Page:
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Wednesday, June 19, 2024

Rody, GMA try to break impasse

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President Rodrigo Duterte met with Speaker Gloria Macapagal Arroyo Tuesday night to come up with a solution to an impasse over the proposed 2019 P3.757-trillion national budget.

Rody, GMA try to break impasse
President Rodrigo Duterte with Speaker Gloria Macapagal Arroyo

Deliberations on the budget were suspended after lawmakers demanded a return to the obligation-based budgeting system in lieu of a cash-based system that shortens the time agencies have to use funding for their projects.

Davao City Rep. Karlo Alexei Nograles, chairman of the House committee on appropriations, said Arroyo will be accompanied by House Majority Leader and Camarines Sur Rep. Rolando Andaya Jr., a former secretary of the Department of Budget and Management.

“There will be a meeting tonight [Tuesday night] at the Palace between President Duterte and Nograles said the meeting comes after he failed to convince Budget Secretary Benjamin Diokno during his meeting Tuesday morning for the DBM to amend the 2019 national budget bill towards an obligations-based budgeting system.

“I do not see why your hardline stance on the cash-based budgeting system, [when in the end we will adopt the Plan B”•which is to go for a reenacted budget],” Nograles said.

Senator Loren Legarda, chairperson of the Senate committee on finance, also attended the Tuesday morning meeting with Nograles and Diokno.

But Nograles said he is still hopeful that Diokno will consider the demand of Congress to return to an obligations-based budgeting scheme.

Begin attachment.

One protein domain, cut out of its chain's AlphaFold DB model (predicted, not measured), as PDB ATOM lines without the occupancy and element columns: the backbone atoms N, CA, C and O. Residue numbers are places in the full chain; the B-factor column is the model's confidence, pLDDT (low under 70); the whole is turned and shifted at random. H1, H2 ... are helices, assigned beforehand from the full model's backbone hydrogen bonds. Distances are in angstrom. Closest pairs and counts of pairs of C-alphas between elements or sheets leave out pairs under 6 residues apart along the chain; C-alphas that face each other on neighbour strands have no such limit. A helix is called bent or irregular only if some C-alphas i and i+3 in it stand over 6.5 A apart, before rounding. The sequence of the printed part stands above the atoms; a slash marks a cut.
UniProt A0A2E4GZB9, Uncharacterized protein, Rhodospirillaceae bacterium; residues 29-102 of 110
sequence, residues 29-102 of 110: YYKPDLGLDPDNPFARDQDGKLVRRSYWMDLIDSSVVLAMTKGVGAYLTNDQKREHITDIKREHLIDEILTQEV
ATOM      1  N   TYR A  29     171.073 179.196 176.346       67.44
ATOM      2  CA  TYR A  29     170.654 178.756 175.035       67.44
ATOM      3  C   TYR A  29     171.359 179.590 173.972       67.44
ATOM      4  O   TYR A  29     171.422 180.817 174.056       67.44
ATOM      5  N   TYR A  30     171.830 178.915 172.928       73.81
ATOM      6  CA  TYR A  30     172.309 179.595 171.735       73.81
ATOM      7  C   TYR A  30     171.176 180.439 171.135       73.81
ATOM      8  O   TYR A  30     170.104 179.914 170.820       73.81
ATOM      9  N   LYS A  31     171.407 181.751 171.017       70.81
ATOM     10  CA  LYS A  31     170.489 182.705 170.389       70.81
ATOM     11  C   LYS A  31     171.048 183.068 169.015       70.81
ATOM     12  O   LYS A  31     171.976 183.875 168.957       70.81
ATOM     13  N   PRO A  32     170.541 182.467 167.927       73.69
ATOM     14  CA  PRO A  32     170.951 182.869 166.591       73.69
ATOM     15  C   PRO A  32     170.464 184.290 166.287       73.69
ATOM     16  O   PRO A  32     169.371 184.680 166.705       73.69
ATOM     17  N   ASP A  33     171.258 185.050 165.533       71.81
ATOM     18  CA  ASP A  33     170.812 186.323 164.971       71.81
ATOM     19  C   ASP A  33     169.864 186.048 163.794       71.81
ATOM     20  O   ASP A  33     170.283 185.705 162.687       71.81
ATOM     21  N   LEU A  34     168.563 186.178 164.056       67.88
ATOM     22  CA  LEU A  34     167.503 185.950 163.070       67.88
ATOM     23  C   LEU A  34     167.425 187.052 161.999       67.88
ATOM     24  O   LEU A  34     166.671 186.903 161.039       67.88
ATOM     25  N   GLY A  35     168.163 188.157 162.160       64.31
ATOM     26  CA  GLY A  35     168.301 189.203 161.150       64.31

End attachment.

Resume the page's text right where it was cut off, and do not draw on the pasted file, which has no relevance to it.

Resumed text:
“We are here to watch the President’s back as members of the PDP [Partido ng Demokratikong Pilipino]… as members of the President’s political party.. and support the projects that work. We have to ensure they are not derailed,” Nograles said.

Nograles noted that the DBM would have to go back to Congress for a supplemental budget once a re-enacted budget is in place.

Senate Minority Leader Franklin M. Drilon on Tuesday branded as “foolish and counter-productive” the suspension of budget deliberations in the House, saying it will only make the President appear weak for being unable to pass his own budget despite having a supermajority in Congress.

Drilon said that the House of Representatives’ plan to return the proposed 2019 national budget to the executive “has never been done before,” said Drilon, adding that he is not aware of any procedure that would allow that.

“Therefore, I urge both houses of Congress to resume deliberations of the budget because it is our constitutional duty to enact an annual budget. We cannot and we should not allow a reenacted budget, most particularly in an election year,” Drilon said.

“So, stop these foolish talks of a reenacted budget. It’s not a good practice and it will not lead us anywhere,” Drilon said. “It will prejudice every Juan dela Cruz and it will be detrimental to the

economy and the implementation of crucial laws such as the Bangsamoro Organic Law.”

“A reenacted budget is bad for the country and will reflect badly on the President as it will make him appear weak,” Drilon said.

The Palace said Tuesday it was maintaining friendly ties with the House despite he impasse over the national budget.

In a press briefing, Presidential Spokesman Harry Roque called on members of the House to

explain their refusal to hold budget hearings, given that their own respective pet projects could be affected.

“Expect a long line of congressmen lining up now in DBM if it’s a reenacted budget because they will make sure their pet projects are implemented by the Executive,” he said.

“We don’t want that. Let me clarify: We don’t want that. We prefer that the budget is passed. We see no reason why Congress will stop altogether deliberations on the budget,” Roque said.

Senator Francis Pangilinan, meanwhile, said nothing is insurmountable in the disagreement between the House and the Palace.

He also said a reenacted budget would be unacceptable because it would give the President the blanket authority to declare the capital outlay component of the budget as “savings,” giving him the power to fund whatever programs, activities, and projects he wants in an election year.


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